Bouncer Drinks Among Newspaper Relics at Local Edition

You have to hand it to the proprietors of Bourbon & Branch and Rickhouse. They are the Ken Burnses of booze; they take events in American history that burned bright and faded into memory, and transform them into carefully crafted visual and sensual experiences — oops, I mean “bars.” Bourbon & Branch tips its hat to Prohibition with its speakeasy vibe. Rickhouse, at least to my eye, is about the Gold Rush. Both are gorgeously designed and serve delicious concoctions; the bartenders set each drink in front of the imbiber as if it were a little, precious gift brought by the magi. Pretentious? You betcha. But these bars have the right to that golden stick up their asses. They've earned it.

When I heard that another drinking establishment from the same folks had opened up just blocks away from Rickhouse, I thought, dang, what hubris. Then I learned that it had a “newspapers” theme, and was housed in the old Hearst Building, and now I believe that their decadence knows no bounds. The decline and fall of print journalism is a perfect backdrop to assisted alcoholism. During my tenure at a newspaper, I found that the classified ads staff were potheads, the display ad staff were cokeheads, and the writers were drunks. I had a bar setup in my office that could rival Don Draper's. So yes, drinking and newspapers makes sense to me.

What I was really excited for was how the décor was probably going to be at this new venture, which they have named Local Edition. A newsroom could translate well when given to the right interior decorator. I saw rolls of newsprint seemingly undulating off presses along the ceiling; tables that look like desks; glass partitions — I was sure it would all come together beautifully. The inside of Rickhouse is stunning, after all; they managed to make the Old West look chic and new.

When you arrive at Local Edition, you enter a foyer and immediately see an exhibition dedicated to old newspapers. They hang from the walls and are encased in standing displays. It's almost like a natural history museum, but instead of dinosaur bones there are sepia-aged copies of the Chronicle. I had a serious flashback to a fourth grade field trip. Not that I could really see anything, because the darkness inside the Local Edition is pretty damn pronounced. Don't get me wrong, I like that. Once my eyes adjust, and I no longer need to use my fingers to make out the features on the bartender's face, I love low lighting as much as the next guy.

“Are you Rosé?” asked the host, who was standing behind a lectern near the entrance to the main bar.

“Excuse me?” I said, thinking that he had mistaken me for a red-wine drinker.

“Rosé? Is that your name?”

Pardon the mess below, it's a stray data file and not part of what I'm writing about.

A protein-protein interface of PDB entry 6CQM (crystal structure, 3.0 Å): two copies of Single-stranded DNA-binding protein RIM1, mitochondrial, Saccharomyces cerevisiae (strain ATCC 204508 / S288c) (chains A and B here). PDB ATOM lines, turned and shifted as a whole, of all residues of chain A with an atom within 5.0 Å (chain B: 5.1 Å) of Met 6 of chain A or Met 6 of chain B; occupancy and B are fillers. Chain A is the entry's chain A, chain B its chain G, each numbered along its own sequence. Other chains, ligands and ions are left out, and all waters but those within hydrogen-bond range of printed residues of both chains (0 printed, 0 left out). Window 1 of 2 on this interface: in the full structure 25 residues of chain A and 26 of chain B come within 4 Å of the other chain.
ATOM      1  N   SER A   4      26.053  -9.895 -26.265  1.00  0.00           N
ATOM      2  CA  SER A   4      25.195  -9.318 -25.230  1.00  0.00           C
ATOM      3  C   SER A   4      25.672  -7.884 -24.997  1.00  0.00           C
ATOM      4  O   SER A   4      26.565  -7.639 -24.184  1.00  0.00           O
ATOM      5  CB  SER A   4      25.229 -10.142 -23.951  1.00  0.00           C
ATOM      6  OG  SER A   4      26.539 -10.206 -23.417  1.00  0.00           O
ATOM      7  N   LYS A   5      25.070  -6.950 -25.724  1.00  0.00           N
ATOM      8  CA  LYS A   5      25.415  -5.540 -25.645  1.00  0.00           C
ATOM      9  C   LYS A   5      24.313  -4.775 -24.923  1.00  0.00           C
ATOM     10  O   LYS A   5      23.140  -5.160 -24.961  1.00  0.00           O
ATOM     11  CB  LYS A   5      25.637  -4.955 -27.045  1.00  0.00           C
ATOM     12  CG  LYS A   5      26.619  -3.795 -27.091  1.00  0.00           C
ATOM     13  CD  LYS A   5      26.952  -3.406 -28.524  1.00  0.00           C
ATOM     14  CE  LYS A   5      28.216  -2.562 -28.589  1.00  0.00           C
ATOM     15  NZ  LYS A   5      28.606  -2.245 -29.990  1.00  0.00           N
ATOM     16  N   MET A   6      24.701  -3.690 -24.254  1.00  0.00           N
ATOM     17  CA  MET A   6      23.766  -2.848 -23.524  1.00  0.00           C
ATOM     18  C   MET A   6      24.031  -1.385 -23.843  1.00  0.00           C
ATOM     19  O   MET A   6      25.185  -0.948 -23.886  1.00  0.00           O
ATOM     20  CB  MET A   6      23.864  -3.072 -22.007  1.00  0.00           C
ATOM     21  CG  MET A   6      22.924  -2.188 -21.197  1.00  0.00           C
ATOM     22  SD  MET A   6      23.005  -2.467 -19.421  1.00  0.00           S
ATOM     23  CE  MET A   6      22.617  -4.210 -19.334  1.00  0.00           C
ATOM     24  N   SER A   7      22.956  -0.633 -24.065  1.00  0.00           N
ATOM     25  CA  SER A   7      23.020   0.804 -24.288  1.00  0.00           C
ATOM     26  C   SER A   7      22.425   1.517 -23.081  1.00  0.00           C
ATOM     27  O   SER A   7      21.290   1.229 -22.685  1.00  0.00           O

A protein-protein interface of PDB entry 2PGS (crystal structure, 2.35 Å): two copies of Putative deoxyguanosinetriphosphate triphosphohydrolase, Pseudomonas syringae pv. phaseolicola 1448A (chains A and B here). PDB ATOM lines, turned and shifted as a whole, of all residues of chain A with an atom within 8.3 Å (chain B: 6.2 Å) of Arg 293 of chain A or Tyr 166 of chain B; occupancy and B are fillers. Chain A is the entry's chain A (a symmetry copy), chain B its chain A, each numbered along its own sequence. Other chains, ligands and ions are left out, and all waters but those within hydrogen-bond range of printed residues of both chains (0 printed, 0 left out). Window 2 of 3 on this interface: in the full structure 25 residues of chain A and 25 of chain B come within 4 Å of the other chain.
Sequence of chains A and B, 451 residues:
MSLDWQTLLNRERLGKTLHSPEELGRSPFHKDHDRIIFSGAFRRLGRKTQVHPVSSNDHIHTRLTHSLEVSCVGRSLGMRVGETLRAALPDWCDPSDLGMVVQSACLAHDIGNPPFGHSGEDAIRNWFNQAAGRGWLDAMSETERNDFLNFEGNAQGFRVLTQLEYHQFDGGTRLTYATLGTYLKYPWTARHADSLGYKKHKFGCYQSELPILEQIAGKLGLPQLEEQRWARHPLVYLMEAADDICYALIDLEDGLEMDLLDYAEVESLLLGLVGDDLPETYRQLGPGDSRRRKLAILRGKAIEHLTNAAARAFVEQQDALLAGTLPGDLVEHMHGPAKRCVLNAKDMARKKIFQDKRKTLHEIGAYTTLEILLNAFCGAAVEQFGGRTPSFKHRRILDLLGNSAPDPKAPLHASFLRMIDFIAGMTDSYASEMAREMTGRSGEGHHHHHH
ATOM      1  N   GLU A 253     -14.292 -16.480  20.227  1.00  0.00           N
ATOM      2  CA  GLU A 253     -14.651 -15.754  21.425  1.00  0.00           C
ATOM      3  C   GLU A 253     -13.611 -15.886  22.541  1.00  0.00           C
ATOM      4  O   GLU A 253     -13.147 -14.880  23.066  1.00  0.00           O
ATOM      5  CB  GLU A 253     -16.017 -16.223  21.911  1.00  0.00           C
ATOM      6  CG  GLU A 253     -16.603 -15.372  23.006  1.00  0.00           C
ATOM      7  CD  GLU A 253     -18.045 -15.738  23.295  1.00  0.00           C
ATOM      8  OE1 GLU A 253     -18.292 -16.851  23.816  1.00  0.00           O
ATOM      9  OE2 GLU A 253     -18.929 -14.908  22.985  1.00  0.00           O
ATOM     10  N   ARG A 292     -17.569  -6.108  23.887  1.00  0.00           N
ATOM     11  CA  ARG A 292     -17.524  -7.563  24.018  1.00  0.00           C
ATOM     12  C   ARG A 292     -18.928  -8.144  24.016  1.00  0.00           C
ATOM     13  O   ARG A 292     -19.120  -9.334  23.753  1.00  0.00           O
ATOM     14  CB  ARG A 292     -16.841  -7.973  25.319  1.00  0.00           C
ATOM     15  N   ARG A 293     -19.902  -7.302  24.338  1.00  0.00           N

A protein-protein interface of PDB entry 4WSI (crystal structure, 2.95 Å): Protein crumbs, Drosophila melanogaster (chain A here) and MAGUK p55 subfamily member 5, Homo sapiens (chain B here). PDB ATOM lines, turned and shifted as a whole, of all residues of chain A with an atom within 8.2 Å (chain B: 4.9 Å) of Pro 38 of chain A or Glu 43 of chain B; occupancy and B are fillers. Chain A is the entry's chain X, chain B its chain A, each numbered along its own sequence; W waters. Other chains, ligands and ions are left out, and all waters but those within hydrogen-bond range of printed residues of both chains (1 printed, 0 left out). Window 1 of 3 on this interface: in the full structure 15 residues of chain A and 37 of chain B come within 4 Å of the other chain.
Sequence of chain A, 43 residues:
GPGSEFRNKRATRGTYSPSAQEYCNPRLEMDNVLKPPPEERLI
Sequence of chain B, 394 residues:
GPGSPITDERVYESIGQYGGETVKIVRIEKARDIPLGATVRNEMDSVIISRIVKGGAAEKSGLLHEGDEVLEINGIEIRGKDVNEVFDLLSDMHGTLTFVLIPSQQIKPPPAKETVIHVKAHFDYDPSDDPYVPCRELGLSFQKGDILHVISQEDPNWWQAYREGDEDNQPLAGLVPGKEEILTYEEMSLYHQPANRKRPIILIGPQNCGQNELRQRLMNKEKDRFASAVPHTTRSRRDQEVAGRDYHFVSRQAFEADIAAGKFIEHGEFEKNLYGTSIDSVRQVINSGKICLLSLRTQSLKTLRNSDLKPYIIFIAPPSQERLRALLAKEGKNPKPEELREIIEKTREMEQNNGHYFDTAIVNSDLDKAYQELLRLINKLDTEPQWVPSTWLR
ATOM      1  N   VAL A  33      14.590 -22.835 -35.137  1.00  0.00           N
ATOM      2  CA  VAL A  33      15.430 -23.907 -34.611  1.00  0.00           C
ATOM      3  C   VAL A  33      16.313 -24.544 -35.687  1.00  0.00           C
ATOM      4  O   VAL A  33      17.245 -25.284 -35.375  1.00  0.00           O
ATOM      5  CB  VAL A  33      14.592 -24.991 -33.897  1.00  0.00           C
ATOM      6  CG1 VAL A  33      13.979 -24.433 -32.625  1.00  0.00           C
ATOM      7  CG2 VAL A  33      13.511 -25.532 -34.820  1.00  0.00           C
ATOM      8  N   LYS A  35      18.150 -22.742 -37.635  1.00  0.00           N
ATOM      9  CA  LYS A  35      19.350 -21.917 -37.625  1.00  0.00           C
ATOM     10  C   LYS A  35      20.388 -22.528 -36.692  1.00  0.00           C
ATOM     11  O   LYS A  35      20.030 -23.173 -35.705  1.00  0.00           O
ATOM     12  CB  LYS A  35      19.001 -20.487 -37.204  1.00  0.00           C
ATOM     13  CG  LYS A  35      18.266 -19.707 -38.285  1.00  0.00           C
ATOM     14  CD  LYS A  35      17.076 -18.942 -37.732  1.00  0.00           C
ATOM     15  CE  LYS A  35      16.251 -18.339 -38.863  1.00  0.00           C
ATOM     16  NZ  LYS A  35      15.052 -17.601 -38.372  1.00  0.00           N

“I wish,” I replied, saying that I didn't have a reservation. “Jesus, this joint is big. Do you serve food? Is that why you are seating people instead of just letting them park it themselves?” The host, doing his best to remain in character, merely nodded in snooty agreement, inviting me to take a look around. He obviously never got the brief about the arrival of a saucy female journo: Everyone underestimates her, but she has a nose for news and could really shake things up at this paper.

Let me first say that the room is big, vast, sizable, with lots of elegant tables everywhere. The bar itself is pretty small, with only a few stools. There are some typewriters tucked into the rafters here and there, but overall, there is absolutely nothing that says “20th Century Publishing Empire” about this place. The seating is white leather, Danish Modern. Long, floor-to-ceiling red velvet curtains flank the walls. There are hints of black.

Hey! Wait a minute! What is black and white and red all over? Holy crap. Brilliant.

I sat at the bar and ordered a variation on the Bloody Mary, which they say has pho broth in it, although I could not detect it. It was still delicious. These people know how to make drinks. The bartender was like all of the bartenders in these places: He was there to make you a drink, but he wasn't going to be your buddy. The music was a rather contrived mishmash of golden oldies, oldies, and oldies-but-goodies. When I looked out over the entire area and imagined people sitting at all of the tables, I could see a certain Cotton Club or Hollywood Canteen appeal. (The bar says that it will soon be offering live music, too.) Still, everything felt forced, like the positive copy that William Randolph Hearst demanded that his newspapers write about his girlfriend Marion Davies. “Hey!” said the owners to themselves, “There's an empty space available underneath the old Hearst Building! Let's craft a publishing-empire-themed lounge around it!” And so they have, and It Is What It Is, to quote some douchey fuck-buddy whom you have fallen in love with but who does not share the sentiment.

Will this place do well? Heck yeah. Rickhouse is for after-work punch-bowl frolics with post-MBA guys who have “It Is What It Is” tattooed on their forearms. Local Edition is a date spot, or a place to take a client when you want to land a big deal, or a spot where people named Rosé unwind after a long day of redecorating the house in Sea Cliff.

Yes, nothing can stop these owners. Everything they touch turns to gold. The sun will never set on their empire. It's unsinkable.

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